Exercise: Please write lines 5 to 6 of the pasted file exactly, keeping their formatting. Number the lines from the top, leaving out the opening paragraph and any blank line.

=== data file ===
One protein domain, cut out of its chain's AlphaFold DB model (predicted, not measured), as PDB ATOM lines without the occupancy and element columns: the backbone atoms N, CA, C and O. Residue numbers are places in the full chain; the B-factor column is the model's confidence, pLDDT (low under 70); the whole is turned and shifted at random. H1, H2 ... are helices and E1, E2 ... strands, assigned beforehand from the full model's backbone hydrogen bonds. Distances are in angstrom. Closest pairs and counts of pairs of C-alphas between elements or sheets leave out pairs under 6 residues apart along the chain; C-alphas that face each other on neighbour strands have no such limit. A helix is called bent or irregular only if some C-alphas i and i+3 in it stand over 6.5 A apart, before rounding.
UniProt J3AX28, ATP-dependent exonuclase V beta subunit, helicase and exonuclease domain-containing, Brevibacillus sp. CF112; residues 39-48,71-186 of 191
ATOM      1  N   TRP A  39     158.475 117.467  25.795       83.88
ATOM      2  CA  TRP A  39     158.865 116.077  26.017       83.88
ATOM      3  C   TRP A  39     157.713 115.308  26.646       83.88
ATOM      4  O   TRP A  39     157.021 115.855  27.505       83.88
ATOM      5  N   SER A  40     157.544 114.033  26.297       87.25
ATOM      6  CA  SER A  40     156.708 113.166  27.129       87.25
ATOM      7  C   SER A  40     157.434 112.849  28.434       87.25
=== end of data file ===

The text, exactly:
ATOM      4  O   TRP A  39     157.021 115.855  27.505       83.88
ATOM      5  N   SER A  40     157.544 114.033  26.297       87.25